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Jesse Jackson spearheads debate on election demands

Rev Jackson speaks at the Election Forum in parliament on Friday

Top UK politicians joined US civil rights icon Rev Jesse Jackson in demanding a new politics than embraced Britain’s Black communities.

Rev Jackson addressed an ‘election forum’ in the House of Commons last Friday, ahead of the anticipated launch of a Black Manifesto which will set out which policies best tackle race disadvantage.

The afternoon conference was also addressed by MPs Keith Vaz, David Lammy, Dawn Butler and Simon Hughes, and Baroness Ros Howells.

Earlier in the day Rev Jackson, a guest of Equanomics UK and the Roots Research Centre, had launched a voter registration billboard poster for Operation Black Vote.

The two-time US presidential candidate – who heads the campaigning organisation Rainbow PUSH coalition – began his latest visit in London before visiting Birmingham, Leicester and Cambridge.

The election forum is the last stage in a process of launching the Black Manifesto. Chapters covering every subject area have been written by a kaleidoscope of organisations, and Friday’s meeting was a chance to debate several critical questions, such as the merits of US-style Affirmative Action, before publication.

Rev Jackson urged delegates to think locally and globally at the same time, adding that leaders like Nelson Mandela and Kwame Nkrumah worked ‘in the trenches’ to bring about change, as well as adopting a high profile.

‘Freedom gets us in, but equality gets us up. Freedom was not our mission. Freedom was the pre-requisite for equality.

He added: ‘Our votes matter. You can determine the leadership in this country. You can win additional seats. You have the power to change the course of Britain. You will become the new majority, because our ideas are bigger than our numbers.’

Rev Jackson said that the forthcoming Black Manifesto would go “a long way toward educating and empowering communities, and presenting a clear agenda and recommendations for government action to address the structural inequalities that persist in the UK.”

The Manifesto, entitled “What Price Inequality?”, is expected to be published in the next few weeks.

Many delegates were critical of moves by the UK government to roll-back race equality laws, and although the consensus view was that stronger legislation was needed to overcome entrenched prejudice in the workplace, some anxieties remain about Black workers being labelled as only achieving their position because of their colour.

However the election forum chairperson, David Weaver, received applause as he said that some people will always make that accusation regardless of the obvious talent of the Black employee.

He said: ‘The reason why we’re having this debate is because the best people aren’t getting the jobs. The reason why there are so few Black chief executives is because you don’t “look” like a chief executive [in some people’s eyes].’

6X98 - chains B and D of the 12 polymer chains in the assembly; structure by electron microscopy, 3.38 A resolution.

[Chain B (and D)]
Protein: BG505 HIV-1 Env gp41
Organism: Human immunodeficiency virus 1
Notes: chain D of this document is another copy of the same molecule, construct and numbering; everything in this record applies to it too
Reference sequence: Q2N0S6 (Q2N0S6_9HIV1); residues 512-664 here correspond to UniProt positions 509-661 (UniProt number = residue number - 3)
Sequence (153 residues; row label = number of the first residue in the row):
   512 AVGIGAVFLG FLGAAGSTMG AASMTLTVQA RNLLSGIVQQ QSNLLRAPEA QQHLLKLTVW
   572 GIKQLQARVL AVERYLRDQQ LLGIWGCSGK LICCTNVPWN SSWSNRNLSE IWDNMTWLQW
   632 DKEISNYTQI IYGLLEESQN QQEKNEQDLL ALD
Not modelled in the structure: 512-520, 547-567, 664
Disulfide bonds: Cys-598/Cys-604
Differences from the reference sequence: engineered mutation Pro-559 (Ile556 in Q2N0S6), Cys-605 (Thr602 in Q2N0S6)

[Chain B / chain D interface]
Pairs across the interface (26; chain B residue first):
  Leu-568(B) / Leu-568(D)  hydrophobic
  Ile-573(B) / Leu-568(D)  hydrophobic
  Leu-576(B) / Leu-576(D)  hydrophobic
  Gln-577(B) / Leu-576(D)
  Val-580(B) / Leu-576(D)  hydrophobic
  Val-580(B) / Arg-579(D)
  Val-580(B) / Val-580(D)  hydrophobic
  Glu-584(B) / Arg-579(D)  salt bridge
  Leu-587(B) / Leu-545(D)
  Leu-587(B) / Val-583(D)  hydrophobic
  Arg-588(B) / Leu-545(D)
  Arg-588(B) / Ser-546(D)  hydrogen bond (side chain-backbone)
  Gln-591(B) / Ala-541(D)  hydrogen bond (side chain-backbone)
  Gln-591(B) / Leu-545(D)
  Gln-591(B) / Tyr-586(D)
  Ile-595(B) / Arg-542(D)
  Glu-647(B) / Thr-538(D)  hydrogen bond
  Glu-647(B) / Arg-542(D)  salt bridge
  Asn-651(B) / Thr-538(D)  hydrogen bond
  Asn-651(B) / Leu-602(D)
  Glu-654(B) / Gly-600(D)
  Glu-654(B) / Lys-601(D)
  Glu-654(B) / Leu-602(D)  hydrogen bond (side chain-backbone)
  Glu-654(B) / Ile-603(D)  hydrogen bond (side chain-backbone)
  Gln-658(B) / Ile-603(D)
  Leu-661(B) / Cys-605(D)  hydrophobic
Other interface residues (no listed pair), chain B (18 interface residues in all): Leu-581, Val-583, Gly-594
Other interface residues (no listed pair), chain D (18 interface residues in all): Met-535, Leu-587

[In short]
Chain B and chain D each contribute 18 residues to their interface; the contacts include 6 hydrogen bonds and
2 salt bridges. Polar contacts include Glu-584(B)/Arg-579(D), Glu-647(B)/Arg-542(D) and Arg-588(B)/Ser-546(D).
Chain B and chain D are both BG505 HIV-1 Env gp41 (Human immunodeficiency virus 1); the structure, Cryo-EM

There was also debate about the nature of the democratic system, and how it needed reform to make it more inclusive.

Brent South MP Dawn Butler said that the political classes too often overlooked the youth vote because older people were proportionately more likely to vote. Old Southwark and Bermondsey MP Simon Hughes added that voting needed to be made much easier by being able to vote anywhere in the country, as long as voters can prove who they are.

Omar Khan, a senior researcher at the think-tank The Runnymede Trust, criticised the lack of access to bank services in areas of highest deprivation, and the higher concentration of ATMs in those neighbourhoods which charged for withdrawing cash.

There was a need for a ‘better banking’ campaign, according to Toby Blume, chief executive of the Urban Forum. ‘We’ve spent £150m on financial inclusion, but we still don’t know where the financial exclusion is’, he added.

‘We’re the only country in Western Europe that does not have any cap on interest rates charged by lenders. So people have the choice between illegal loan sharks, and have threats of their knees being done in, and people charging 1,000 percent quite legally.

One member of the audience, Amit Popat, a health manager from Essex, said that there needed to be greater penalties for public services who were found guilty of discriminating in their service provision.

Campaigner and political columnist for The Voice newspaper, Lee Jasper, concluded by saying that in the face of potentially huge cuts in public services, the Black community was going to need to ‘stick together.’

Rev Jackson embraces MP Dawn Butler (pic: Delroy Constantine-Simms)

With Baroness Ros Howells and Lee Jasper (pic: Delroy Constantine-Simms)

Delegates at the Election Forum

Contributors to the Black Manifesto pose with Rev Jackson

Viv Ahmun listens to Rev Jackson (pic: Delroy Constantine-Simms)

Rev Jackson embraces David Weaver, as Keith Vaz MP looks on.

By Lester Holloway



One Response

  1. God is doing a new thing..even as He said…We dont think it bad that we are excluded He has already said count it all joy..when they exclude you.

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